In Kerala, the south western state of India, every important celebration includes a festive vegetarian meal called a “Sadya”, which is served on a banana leaf. The number of dishes cooked and served for a Sadya is varied and can differ from family to family. However, certain dishes are a must. Today’s recipe, Kaalan – Raw Banana in Spiced Coconut and Yogurt Gravy, is one of those.
Later this week, Christians around the world would be celebrating Good Friday. This year, Hindus from Kerala wherever they may be, would be celebrating Vishu on the very same day. Vishu is celebrated in Kerala on the first day of “Medam” in the lunar calendar. This corresponds to approximately the 14th or 15th of April every year.
Vishu celebrates the harvest and is considered by many to signify the beginning of the New Year. It is customary to wake up on Vishu morning and the first see the “Vishu Kani”. This is an arrangement of various auspicious elements including gold, silver, freshly harvested rice, vegetables and fruit, coconut and the beautiful, golden and bright Konna flowers (Indian Laburnum/ Cassia Fistula or flowers of the Golden Shower Tree). The sight of the Kani the first thing in the morning is a hope and prayer for better harvests to come, and the year ahead will be prosperous in every way.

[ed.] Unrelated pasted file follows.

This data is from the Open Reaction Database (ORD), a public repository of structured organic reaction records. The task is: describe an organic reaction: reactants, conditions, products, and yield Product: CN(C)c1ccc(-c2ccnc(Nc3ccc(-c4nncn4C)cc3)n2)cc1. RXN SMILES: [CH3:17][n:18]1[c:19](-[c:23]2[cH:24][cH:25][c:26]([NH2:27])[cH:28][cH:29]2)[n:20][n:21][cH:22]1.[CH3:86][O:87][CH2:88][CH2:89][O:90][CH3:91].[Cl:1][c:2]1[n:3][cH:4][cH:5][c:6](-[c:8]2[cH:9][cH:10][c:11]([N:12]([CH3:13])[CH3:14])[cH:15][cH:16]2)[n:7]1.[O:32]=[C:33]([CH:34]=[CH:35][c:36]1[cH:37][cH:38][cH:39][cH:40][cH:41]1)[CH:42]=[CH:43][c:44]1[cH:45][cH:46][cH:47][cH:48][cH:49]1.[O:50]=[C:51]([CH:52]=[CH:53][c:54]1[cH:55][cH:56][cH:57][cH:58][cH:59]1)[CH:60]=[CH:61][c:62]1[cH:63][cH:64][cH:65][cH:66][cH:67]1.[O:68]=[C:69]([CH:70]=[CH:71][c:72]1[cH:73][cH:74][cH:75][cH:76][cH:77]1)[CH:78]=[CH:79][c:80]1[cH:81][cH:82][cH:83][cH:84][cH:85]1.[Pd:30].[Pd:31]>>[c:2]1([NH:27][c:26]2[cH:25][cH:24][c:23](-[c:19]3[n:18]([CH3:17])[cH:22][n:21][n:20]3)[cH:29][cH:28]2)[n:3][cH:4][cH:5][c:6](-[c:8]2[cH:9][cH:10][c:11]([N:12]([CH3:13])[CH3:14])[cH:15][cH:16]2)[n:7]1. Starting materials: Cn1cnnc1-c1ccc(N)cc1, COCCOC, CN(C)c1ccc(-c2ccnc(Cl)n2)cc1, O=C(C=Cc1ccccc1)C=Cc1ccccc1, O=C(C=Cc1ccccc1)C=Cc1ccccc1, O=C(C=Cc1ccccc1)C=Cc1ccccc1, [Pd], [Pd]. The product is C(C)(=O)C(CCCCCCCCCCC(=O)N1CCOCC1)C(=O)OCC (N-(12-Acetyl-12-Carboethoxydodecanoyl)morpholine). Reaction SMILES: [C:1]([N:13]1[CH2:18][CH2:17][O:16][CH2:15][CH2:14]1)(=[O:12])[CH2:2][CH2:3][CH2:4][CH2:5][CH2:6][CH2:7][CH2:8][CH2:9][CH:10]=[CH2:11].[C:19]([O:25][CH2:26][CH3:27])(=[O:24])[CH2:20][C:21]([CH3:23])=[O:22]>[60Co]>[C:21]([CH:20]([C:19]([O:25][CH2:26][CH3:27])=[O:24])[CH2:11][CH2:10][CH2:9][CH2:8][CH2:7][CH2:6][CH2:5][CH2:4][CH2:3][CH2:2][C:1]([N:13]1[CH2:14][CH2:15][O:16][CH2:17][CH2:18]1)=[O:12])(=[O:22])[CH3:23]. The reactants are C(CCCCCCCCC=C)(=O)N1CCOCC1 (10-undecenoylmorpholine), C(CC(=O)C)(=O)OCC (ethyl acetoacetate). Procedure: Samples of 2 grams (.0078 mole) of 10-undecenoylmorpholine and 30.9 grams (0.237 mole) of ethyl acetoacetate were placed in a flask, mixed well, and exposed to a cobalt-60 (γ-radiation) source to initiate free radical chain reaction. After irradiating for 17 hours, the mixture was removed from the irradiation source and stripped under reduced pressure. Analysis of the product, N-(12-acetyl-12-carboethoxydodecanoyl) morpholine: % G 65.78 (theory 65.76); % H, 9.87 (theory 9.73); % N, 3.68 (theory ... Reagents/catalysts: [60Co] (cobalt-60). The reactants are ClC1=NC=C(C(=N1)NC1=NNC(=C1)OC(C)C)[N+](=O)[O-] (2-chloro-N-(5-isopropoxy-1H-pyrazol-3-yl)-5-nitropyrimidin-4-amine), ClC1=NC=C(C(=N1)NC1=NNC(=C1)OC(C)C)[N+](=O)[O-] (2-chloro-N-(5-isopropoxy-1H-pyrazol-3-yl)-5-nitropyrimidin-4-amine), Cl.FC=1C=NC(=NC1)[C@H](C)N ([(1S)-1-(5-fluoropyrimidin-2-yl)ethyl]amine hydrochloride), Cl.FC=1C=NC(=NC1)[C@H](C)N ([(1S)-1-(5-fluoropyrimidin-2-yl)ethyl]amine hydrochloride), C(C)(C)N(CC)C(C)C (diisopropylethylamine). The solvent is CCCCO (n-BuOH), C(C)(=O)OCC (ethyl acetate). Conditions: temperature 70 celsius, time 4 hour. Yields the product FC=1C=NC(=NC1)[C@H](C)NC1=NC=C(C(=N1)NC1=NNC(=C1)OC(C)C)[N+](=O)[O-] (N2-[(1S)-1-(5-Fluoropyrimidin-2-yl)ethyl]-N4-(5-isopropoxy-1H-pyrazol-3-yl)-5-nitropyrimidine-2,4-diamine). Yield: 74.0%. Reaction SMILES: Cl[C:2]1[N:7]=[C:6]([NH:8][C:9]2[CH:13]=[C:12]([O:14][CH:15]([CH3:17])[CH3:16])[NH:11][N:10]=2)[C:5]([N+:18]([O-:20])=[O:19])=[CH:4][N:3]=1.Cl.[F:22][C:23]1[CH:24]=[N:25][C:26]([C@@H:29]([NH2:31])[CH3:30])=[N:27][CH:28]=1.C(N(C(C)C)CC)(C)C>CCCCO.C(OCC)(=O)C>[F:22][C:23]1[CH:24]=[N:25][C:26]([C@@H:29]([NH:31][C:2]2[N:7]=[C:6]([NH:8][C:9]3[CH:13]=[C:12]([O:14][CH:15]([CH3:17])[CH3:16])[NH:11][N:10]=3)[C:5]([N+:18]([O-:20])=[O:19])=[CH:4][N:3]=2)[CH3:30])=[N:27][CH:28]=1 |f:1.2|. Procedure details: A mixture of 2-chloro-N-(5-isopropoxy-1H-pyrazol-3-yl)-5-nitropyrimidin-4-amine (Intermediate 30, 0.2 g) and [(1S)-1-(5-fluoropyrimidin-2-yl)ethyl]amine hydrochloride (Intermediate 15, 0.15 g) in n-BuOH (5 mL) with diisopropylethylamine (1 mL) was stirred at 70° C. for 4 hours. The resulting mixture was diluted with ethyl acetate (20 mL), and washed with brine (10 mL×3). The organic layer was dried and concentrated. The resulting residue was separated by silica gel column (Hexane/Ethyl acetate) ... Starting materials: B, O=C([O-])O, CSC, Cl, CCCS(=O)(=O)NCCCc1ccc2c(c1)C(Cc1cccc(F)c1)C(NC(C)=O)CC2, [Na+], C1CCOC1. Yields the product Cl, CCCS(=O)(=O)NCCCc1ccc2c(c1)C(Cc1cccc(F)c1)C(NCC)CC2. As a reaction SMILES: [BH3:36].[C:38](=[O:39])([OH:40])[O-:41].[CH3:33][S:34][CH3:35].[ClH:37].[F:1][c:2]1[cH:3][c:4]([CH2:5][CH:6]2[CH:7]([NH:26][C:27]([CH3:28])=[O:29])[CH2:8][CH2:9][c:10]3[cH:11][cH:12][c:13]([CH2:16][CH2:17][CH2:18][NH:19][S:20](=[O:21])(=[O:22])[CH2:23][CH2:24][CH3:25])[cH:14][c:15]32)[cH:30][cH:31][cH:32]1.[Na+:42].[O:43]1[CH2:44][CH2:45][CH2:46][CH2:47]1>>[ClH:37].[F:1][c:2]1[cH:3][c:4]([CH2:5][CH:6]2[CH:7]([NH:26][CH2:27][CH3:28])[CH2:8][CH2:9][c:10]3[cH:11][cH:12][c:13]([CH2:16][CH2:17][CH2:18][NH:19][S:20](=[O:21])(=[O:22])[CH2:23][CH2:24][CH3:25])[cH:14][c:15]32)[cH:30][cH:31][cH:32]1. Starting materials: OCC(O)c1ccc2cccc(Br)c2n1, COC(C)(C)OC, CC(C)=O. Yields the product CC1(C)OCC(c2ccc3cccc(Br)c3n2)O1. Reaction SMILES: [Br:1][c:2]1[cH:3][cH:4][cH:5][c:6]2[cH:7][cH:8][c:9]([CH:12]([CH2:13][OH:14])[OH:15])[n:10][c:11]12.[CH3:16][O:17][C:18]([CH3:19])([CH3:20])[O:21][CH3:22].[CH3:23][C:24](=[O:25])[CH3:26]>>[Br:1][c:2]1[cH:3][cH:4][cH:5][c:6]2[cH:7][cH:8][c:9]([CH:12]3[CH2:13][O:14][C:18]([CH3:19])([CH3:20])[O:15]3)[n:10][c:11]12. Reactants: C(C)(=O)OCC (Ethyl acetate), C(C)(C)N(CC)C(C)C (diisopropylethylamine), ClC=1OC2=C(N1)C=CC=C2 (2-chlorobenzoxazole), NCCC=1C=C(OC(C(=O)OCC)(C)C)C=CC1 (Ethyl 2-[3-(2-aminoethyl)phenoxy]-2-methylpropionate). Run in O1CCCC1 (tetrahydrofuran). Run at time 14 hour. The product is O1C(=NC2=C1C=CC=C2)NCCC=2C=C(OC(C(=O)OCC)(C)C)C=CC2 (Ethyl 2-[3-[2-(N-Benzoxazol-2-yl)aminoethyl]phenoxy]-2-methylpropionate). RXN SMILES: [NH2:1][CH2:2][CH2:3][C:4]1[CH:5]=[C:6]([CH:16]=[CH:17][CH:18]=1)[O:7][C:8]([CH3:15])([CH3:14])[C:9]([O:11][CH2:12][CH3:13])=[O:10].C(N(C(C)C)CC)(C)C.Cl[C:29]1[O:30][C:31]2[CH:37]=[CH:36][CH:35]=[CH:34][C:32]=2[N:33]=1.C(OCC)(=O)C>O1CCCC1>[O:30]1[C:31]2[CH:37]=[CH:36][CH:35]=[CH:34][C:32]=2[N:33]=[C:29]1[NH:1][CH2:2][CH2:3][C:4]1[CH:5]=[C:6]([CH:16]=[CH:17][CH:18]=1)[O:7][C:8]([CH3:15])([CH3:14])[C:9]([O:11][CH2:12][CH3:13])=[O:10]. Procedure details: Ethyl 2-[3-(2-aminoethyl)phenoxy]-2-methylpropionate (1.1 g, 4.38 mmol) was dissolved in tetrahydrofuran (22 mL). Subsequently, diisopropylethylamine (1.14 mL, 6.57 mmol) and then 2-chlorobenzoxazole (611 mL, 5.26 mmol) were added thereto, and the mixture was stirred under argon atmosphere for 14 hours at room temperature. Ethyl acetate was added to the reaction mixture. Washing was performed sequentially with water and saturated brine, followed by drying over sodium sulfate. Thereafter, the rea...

Everyone receives a “Vishu Kaineetam”, which is a small monetary gift from the eldest member of the house. Fireworks/ crackers are burst, then comes a ritual bath, and then the women of the house cook up the festive lunch or Sadya using whatever the harvest has produced for the season. This is a part of the day that everyone looks forward to.
Every family has it’s “must cook” dishes for a Sadya. This can differ for different regions across the state. For Vishu, some traditional dishes like the Vishu Kanji (a savoury rice and coconut milk gruel served for breakfast) and Vishu Katta (a rice cake made with coconut milk, cumin and ginger) are important for many Keralites. We don’t follow this tradition in our homes, though Vishu is a very important part of our celebrations.
There are some dishes, however, that no self-respecting Sadya would be without. These include Sambar, Kaalan, Avial, Olan, Kootu, Kichadi, Erisseri, Pachadi, Thoran and Payasam. The vegetables (and fruit if used) cooked for a Sadya would depend on the seasonal produce available. So a Vishu Sadya would feature a lot more of mangoes and jackfruit.
Kaalan is a dish made of either Raw Banana (Vazhakkai) Elephant Yam (Chenai), Ash Gourd (Elavan) or ripe Mangoes. Typically, a Kaalan is a creamy and somewhat spicy coconut yogurt based gravy with a slight tang from the sour yogurt used to cook it. Some recipes do not use cumin seeds for the coconut paste but we do at home. Here I’ve used Raw Banana or what is called “Pacha Kaya” in Malayalam.
I use chickpea flour while making Kaalan which is not a traditional thing to do. There are two reasons for this. If the yogurt used is not sour enough, it will split when cooking. Adding the chickpea flour prevents this and also gives the Kaalan a creamier finish.
Other types of Kaalan are Kurukku Kaalan ( a thicker variety) and Rasa Kaalan (traditionally a recipe from the Namboothiri community of Kerala). They all use the spiced coconut and yogurt base for the gravy.